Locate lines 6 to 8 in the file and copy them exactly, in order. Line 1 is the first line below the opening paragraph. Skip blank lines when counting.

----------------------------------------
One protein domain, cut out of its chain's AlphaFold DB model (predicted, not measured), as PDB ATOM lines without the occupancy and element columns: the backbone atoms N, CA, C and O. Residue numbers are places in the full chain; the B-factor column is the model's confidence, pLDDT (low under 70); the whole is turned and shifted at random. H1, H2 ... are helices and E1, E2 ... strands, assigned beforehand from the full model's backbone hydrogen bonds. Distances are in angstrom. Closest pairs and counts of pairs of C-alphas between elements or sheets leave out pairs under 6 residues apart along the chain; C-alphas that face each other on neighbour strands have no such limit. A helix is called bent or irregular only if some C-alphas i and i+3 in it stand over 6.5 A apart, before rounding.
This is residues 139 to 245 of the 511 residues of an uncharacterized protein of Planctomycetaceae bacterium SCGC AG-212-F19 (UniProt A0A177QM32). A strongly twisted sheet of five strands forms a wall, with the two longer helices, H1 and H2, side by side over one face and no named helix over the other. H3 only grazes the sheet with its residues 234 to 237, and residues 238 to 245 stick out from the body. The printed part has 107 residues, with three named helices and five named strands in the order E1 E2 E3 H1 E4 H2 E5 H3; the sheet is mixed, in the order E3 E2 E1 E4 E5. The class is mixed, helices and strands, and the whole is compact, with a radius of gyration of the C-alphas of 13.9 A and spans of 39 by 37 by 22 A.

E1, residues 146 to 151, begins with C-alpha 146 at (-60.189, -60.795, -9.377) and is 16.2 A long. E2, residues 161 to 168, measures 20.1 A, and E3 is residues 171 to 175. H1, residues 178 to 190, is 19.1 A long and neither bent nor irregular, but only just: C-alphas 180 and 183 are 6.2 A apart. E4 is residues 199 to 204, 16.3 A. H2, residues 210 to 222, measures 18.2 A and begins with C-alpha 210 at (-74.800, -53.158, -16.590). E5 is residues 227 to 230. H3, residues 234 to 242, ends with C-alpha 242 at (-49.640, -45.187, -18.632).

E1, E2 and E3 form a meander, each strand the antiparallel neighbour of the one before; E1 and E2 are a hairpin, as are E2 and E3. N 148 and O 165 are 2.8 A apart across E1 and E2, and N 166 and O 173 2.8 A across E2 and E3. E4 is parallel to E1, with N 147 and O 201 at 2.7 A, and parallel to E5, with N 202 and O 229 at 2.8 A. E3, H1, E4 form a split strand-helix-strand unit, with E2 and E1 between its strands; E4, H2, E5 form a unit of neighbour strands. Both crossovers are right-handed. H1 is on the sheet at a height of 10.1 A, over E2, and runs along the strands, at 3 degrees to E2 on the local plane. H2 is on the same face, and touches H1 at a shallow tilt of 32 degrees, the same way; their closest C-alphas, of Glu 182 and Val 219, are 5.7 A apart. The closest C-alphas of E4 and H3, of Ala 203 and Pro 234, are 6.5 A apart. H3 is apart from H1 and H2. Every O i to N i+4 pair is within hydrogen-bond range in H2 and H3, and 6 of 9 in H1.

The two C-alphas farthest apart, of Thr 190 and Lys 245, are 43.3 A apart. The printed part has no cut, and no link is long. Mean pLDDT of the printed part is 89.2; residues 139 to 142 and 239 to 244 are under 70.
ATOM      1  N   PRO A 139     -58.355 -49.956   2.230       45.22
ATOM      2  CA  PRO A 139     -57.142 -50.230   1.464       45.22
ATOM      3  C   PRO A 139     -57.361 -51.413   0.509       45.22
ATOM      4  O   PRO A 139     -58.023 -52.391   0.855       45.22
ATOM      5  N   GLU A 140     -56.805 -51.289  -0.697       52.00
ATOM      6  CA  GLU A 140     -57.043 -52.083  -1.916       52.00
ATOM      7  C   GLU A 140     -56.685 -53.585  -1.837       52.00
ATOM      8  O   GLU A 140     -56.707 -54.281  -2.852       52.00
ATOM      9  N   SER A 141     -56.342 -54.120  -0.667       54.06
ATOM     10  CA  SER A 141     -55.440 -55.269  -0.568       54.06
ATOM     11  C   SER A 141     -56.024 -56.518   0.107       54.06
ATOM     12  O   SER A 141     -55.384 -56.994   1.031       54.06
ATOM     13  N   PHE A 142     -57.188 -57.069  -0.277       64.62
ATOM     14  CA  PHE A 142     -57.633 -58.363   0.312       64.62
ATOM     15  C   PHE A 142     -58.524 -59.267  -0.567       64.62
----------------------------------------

ATOM      2  CA  PRO A 139     -57.142 -50.230   1.464       45.22
ATOM      3  C   PRO A 139     -57.361 -51.413   0.509       45.22
ATOM      4  O   PRO A 139     -58.023 -52.391   0.855       45.22